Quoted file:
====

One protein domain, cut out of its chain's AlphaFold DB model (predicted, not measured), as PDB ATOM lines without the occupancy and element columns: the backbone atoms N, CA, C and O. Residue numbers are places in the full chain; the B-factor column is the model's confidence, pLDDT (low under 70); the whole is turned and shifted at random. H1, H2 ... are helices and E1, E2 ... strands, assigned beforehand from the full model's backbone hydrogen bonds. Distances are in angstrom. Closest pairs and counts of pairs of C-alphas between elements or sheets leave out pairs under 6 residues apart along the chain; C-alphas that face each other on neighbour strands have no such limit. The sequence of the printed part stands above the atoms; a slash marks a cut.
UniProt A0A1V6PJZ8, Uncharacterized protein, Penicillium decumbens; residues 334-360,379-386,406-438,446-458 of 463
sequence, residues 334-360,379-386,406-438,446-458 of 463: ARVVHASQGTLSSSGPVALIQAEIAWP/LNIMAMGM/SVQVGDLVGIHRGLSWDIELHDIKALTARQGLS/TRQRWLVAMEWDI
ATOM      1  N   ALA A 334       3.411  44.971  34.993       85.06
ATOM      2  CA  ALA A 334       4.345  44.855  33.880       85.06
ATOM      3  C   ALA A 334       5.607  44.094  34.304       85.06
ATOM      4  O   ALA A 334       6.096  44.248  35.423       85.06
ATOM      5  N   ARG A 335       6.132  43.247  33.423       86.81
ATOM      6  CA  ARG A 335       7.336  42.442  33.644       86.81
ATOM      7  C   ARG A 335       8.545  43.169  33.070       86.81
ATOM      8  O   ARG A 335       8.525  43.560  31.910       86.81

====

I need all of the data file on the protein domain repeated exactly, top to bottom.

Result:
One protein domain, cut out of its chain's AlphaFold DB model (predicted, not measured), as PDB ATOM lines without the occupancy and element columns: the backbone atoms N, CA, C and O. Residue numbers are places in the full chain; the B-factor column is the model's confidence, pLDDT (low under 70); the whole is turned and shifted at random. H1, H2 ... are helices and E1, E2 ... strands, assigned beforehand from the full model's backbone hydrogen bonds. Distances are in angstrom. Closest pairs and counts of pairs of C-alphas between elements or sheets leave out pairs under 6 residues apart along the chain; C-alphas that face each other on neighbour strands have no such limit. The sequence of the printed part stands above the atoms; a slash marks a cut.
UniProt A0A1V6PJZ8, Uncharacterized protein, Penicillium decumbens; residues 334-360,379-386,406-438,446-458 of 463
sequence, residues 334-360,379-386,406-438,446-458 of 463: ARVVHASQGTLSSSGPVALIQAEIAWP/LNIMAMGM/SVQVGDLVGIHRGLSWDIELHDIKALTARQGLS/TRQRWLVAMEWDI
ATOM      1  N   ALA A 334       3.411  44.971  34.993       85.06
ATOM      2  CA  ALA A 334       4.345  44.855  33.880       85.06
ATOM      3  C   ALA A 334       5.607  44.094  34.304       85.06
ATOM      4  O   ALA A 334       6.096  44.248  35.423       85.06
ATOM      5  N   ARG A 335       6.132  43.247  33.423       86.81
ATOM      6  CA  ARG A 335       7.336  42.442  33.644       86.81
ATOM      7  C   ARG A 335       8.545  43.169  33.070       86.81
ATOM      8  O   ARG A 335       8.525  43.560  31.910       86.81